Enough, Already With This Susan Boyle Thing
Hi, Mom! Ready to find your son heartless? Here goes: I do not care about this Susan Boyle Britain's Got Talent lady that is sweeping the interwebz. "Break out the tissues!" warns every single person who posts it online. No, no I will not. In fact, here is what I'm breaking out: Movieline's inaugural edition of "Enough Already," the rant column to be used only when we're at our breaking point. Which I am.
At this point, the Susan Boyle YouTube clip has been viewed roughly, hmmm, a googol times? Is that right? Point being, it's as though everyone on earth has watched it already, and yet people who've just had WiFi installed in their caves continue to post it on Facebook every day as though it's never been seen. It has been seen. Stop doing that.
So, in the rare case you haven't already watched this thing, here's what goes down: it's a clip from Britain's Got Talent where this unkempt cat-lady-person, this Susan Boyle, admits that she's in her forties (NO!) and that she's never been kissed, but she wants to sing in front of a large audience with swooping crane shots, and she would really like it if producers could wildly stack the deck emotionally for her? So they do, trotting Susan out and editing her as though she is an innocent naif who just walked on stage and hasn't already survived at least ten audition rounds in front of the show's creator/producers, one of whom is the head judge, Simon Cowell.
As Susan channels her sassy inner gumption, the audience is clearly against her, and you can tell by the weirdly mixed in catcalls and ADR'd skeptical laughter. There is even a shot of some girl rolling her eyes, and if you know reality TV at all, she definitely rolled her eyes at that exact moment and not some other moment during the four hours of taping that the producers just spliced in to kickstart their segment's narrative.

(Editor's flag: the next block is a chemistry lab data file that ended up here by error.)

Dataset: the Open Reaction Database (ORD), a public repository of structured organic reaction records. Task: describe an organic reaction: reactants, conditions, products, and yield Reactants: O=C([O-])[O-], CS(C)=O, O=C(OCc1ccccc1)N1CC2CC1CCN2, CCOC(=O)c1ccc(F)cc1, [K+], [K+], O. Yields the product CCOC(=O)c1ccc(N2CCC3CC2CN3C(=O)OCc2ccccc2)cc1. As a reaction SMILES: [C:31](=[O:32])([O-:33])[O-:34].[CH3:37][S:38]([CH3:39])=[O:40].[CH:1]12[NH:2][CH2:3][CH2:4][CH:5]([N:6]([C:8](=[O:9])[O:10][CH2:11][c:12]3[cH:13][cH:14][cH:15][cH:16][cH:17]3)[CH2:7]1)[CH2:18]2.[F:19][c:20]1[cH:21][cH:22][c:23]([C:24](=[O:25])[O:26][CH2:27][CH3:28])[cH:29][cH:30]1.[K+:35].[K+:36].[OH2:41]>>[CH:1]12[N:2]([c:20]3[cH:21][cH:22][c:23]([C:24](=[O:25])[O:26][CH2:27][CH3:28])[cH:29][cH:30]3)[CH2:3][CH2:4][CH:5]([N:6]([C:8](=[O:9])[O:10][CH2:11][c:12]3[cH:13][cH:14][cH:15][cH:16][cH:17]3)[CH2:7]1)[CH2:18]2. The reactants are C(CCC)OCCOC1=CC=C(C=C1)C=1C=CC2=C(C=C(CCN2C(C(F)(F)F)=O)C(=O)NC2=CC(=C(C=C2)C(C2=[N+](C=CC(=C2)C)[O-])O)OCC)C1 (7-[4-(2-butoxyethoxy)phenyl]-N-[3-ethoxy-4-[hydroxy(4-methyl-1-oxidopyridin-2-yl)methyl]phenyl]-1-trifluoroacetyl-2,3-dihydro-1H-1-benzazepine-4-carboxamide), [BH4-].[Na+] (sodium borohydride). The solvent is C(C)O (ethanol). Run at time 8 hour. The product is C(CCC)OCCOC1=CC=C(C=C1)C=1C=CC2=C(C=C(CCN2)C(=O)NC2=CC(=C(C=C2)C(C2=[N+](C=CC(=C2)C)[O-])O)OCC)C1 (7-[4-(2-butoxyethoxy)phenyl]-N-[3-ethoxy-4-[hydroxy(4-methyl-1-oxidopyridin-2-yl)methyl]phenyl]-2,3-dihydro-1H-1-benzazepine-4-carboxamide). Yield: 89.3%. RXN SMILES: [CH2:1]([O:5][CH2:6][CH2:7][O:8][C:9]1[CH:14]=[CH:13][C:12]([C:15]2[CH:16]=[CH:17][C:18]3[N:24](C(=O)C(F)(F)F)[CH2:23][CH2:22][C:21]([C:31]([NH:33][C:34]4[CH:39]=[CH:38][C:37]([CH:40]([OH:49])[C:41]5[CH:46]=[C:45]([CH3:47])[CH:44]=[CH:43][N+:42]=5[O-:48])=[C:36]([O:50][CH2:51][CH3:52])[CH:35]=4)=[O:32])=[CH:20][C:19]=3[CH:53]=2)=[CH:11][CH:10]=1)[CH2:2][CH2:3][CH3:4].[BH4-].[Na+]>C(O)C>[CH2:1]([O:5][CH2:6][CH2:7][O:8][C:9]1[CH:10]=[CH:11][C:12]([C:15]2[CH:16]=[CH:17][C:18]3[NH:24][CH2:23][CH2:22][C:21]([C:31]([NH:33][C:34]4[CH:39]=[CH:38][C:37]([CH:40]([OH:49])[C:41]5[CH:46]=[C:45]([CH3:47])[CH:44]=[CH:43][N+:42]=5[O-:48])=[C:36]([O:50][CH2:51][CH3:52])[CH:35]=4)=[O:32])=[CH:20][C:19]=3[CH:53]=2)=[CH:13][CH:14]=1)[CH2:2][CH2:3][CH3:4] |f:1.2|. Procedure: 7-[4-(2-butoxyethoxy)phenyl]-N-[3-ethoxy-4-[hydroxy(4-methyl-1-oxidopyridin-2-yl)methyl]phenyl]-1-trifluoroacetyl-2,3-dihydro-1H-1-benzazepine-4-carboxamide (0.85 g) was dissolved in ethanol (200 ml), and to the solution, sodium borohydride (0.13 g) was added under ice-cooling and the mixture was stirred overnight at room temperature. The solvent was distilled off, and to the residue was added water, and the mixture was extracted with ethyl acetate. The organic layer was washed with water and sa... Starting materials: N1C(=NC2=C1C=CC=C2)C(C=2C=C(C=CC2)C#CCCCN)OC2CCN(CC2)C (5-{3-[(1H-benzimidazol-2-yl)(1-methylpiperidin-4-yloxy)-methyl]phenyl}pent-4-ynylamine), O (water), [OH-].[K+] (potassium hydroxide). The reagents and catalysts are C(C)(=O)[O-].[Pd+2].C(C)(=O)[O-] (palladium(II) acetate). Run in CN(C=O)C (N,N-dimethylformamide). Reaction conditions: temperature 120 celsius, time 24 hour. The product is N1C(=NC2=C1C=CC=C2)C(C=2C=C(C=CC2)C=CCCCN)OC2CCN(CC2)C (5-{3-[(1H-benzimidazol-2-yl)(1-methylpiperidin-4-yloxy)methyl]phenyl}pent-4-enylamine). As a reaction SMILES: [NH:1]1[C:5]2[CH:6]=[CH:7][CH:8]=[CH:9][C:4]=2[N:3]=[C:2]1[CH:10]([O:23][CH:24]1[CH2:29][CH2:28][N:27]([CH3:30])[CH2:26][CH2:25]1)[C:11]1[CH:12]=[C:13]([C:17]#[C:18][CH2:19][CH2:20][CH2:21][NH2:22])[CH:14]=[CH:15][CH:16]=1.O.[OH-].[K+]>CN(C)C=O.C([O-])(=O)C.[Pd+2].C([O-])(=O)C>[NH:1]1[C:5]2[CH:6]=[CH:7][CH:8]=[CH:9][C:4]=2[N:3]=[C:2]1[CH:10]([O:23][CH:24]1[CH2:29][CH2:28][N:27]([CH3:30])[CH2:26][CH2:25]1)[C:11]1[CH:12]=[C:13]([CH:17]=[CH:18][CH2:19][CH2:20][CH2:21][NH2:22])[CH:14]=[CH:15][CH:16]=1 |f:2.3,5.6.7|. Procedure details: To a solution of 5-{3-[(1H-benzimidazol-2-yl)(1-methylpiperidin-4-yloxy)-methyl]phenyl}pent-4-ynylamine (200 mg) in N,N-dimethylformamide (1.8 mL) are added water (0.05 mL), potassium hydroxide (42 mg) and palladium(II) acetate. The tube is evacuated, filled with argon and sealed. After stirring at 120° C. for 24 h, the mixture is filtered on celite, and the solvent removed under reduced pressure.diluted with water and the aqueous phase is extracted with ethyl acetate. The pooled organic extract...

And then Susan sings "I Dreamed a Dream" from Les Miserables, and it's...good. It starts off good, and then it becomes not quite as good, just kind of OK, but we're not supposed to say that? And she smiles and hits the notes even though it's not really a "smiley" song and it would be a hell of a lot more poignant if she actually tried to emotionally connect with the lyrics that kind of mirror her own situation (never have a thwarted dream and "this hell I'm living" sounded so friendly! ). And then, the judges are just so amazed that someone who hasn't tweezed her eyebrows has technical singing ability, and they chastise the audience, this audience that they themselves have engineered and riled up to mock the ugly and inept. It's at this point that the viewer at home congratulates him or herself for knowing from the very beginning that this Susan was the real deal (on account of the Twitter introduction, "OMG what an inspiration!") and cries tears of joy and immense self-satisfaction.
I'm over it, d00dz. I am an asshole, but I'm over it. Actually, you know what I'm most over? This weird prizing of humility in people aspiring to be huge music stars. The same thing goes for American Idol, where contestants like Melinda Doolittle and Taylor Hicks are rewarded for their seeming lack of narcissism, while message boards churn with antipathy toward aspirants who are perceived as "too arrogant." Yes, because that's what we hate in music: arrogance. We certainly would not like to reward that boundless self-confidence in people like Kanye West, Madonna, Mick Jagger, every rapper everywhere, and Howlin' Pelle Almqvist from The Hives (I'm just sneaking that one in because I love him). Oh wait, we do, because we actually want our rock stars to be full of themselves. That's what makes them fun and larger than life and able to command a stadium full of people.
So, guys, enjoy your Susan Boyle album full of Celine Dion covers that you won't buy! I'll just hang out, being terrible and mean and OMG not possessing a single tenth of Susan Boyle's talent. Have at me. On eyebrows alone, I am confident I can take her.